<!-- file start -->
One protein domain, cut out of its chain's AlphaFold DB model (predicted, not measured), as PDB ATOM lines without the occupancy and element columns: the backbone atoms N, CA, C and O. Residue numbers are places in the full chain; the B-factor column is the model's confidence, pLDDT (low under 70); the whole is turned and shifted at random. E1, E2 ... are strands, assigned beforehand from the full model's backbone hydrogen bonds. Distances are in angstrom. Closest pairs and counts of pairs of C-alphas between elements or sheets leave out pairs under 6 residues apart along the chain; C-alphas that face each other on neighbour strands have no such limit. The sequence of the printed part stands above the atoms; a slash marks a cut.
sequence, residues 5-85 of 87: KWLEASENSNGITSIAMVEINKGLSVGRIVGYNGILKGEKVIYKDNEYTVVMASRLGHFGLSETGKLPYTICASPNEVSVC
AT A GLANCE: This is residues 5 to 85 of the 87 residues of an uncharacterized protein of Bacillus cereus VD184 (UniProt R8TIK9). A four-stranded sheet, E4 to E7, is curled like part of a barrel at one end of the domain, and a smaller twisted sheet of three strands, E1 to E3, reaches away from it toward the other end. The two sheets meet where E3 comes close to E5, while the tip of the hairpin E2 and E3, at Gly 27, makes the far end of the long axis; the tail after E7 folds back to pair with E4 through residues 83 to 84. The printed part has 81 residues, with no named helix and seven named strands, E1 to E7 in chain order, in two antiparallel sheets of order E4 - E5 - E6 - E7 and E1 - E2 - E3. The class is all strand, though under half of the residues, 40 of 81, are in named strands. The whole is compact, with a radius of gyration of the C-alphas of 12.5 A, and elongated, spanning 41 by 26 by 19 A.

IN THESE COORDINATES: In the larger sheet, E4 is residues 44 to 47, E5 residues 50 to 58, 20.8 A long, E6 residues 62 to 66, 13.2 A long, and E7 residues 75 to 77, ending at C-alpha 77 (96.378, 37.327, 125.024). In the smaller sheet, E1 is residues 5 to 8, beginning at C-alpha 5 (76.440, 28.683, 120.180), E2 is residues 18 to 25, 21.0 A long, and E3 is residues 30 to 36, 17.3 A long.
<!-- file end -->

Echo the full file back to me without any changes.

One protein domain, cut out of its chain's AlphaFold DB model (predicted, not measured), as PDB ATOM lines without the occupancy and element columns: the backbone atoms N, CA, C and O. Residue numbers are places in the full chain; the B-factor column is the model's confidence, pLDDT (low under 70); the whole is turned and shifted at random. E1, E2 ... are strands, assigned beforehand from the full model's backbone hydrogen bonds. Distances are in angstrom. Closest pairs and counts of pairs of C-alphas between elements or sheets leave out pairs under 6 residues apart along the chain; C-alphas that face each other on neighbour strands have no such limit. The sequence of the printed part stands above the atoms; a slash marks a cut.
sequence, residues 5-85 of 87: KWLEASENSNGITSIAMVEINKGLSVGRIVGYNGILKGEKVIYKDNEYTVVMASRLGHFGLSETGKLPYTICASPNEVSVC
AT A GLANCE: This is residues 5 to 85 of the 87 residues of an uncharacterized protein of Bacillus cereus VD184 (UniProt R8TIK9). A four-stranded sheet, E4 to E7, is curled like part of a barrel at one end of the domain, and a smaller twisted sheet of three strands, E1 to E3, reaches away from it toward the other end. The two sheets meet where E3 comes close to E5, while the tip of the hairpin E2 and E3, at Gly 27, makes the far end of the long axis; the tail after E7 folds back to pair with E4 through residues 83 to 84. The printed part has 81 residues, with no named helix and seven named strands, E1 to E7 in chain order, in two antiparallel sheets of order E4 - E5 - E6 - E7 and E1 - E2 - E3. The class is all strand, though under half of the residues, 40 of 81, are in named strands. The whole is compact, with a radius of gyration of the C-alphas of 12.5 A, and elongated, spanning 41 by 26 by 19 A.

IN THESE COORDINATES: In the larger sheet, E4 is residues 44 to 47, E5 residues 50 to 58, 20.8 A long, E6 residues 62 to 66, 13.2 A long, and E7 residues 75 to 77, ending at C-alpha 77 (96.378, 37.327, 125.024). In the smaller sheet, E1 is residues 5 to 8, beginning at C-alpha 5 (76.440, 28.683, 120.180), E2 is residues 18 to 25, 21.0 A long, and E3 is residues 30 to 36, 17.3 A long.